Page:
The first full-scale test of a technique to improve laser-driven fusion has been successfully completed by researchers at the University of Rochester's Laboratory for Laser Energetics (LLE). Implosions using this technique, called polarization smoothing, generated 70 percent more fusion neutrons than without and moves researchers closer to self-sustaining fusion. These test results are being presented at the American Physical Society Division of Plasma Physics annual meeting in Quebec City this week.
The Laboratory of Laser Energetics houses the world's most powerful laser: the 60-beam Omega. Omega is often used as a testing ground for technologies that are planned for the National Ignition Facility (NIF) under construction in California. Since the process shows such promise, it will be incorporated into each of the NIF's 192 laser beams for direct-drive implosions.
Omega fires its energy on a millimeter-sized pellet, causing the pellet to implode, crushing in on itself and triggering nuclear fusion. Initiating this implosion with 60 beams, however, is like trying to crush a balloon in your hands: though you exert force with your fingers, the balloon bulges out between them. Likewise, if the energy from each beam of the laser pushes harder in one spot than another, the pellet will implode unevenly, losing some potential to trigger fusion.
To combat this uneven pressure, scientists develop ways of "smoothing" the beams so they strike the pellet evenly. Imagine the shadow rings a flashlight shines on a wall smoothing out to a perfectly even circle of light. The more smoothing, the more wallop the laser can throw at the target. Scientists look to polarization-the tendency of light waves to vibrate in only one plane-to find a way to smooth the beams even more.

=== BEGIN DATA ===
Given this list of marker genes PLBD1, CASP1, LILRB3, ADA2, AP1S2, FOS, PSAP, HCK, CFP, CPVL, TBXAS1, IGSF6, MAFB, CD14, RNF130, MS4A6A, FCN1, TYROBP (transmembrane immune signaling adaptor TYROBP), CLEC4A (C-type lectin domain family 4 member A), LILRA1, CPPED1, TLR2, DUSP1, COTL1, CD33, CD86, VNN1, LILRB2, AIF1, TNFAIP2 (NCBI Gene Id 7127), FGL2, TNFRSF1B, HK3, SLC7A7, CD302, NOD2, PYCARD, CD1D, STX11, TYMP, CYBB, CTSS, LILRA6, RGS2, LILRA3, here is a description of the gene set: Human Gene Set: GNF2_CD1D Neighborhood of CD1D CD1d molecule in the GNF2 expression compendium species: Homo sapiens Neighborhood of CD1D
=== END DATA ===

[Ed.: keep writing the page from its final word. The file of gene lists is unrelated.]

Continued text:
"The idea of polarization smoothing has been around for some time, but this is the first time it's been used on a laser of this scale," says scientist David Meyerhofer, professor of mechanical engineering at the University of Rochester.
The technique requires that each of Omega's 60 beams (which in sum release more than 100 times the total power output of the nation in a billionth of a second) be split into two. Each beam shines on a prism-like crystal wedge that refracts about half of the beam, while letting the other half pass straight through. The "half-beams" are then recombined and focused on the target. This recombination smooths the beam because the polarizations of the individual half-beams cancel some of each other's irregularities, somewhat like the way merging cars on a freeway fill in the free space between each other and create a more solid stream of cars. The 60 recombined beams then strike the pellet from all sides, crushing it with far few "gaps between fingers."
Though the entire polarization smoothing system was first fully implemented in August, the process for its creation began in 1996. The scientists at the laboratory had to install 240 of the refracting crystals, each more than a foot in diameter, onto the laser one beam at a time. Flawless crystals of such a size are extremely rare, and can only be manufactured at two plants in the world.
"We saw a significant increase in performance," says Meyerhofer. "As we fine tune the system, we should be able to get even more than the 70 percent increase in neutron yield."
Scientists at LLE hope to improve the system's performance even more by cooling the target pellets below minus 400 degrees Fahrenheit to pack more material into the tiny space. Tests have begun on the freezing method and scientists are already experimenting with a combination of the two techniques.
The research was funded by the U.S. Department of Energy.
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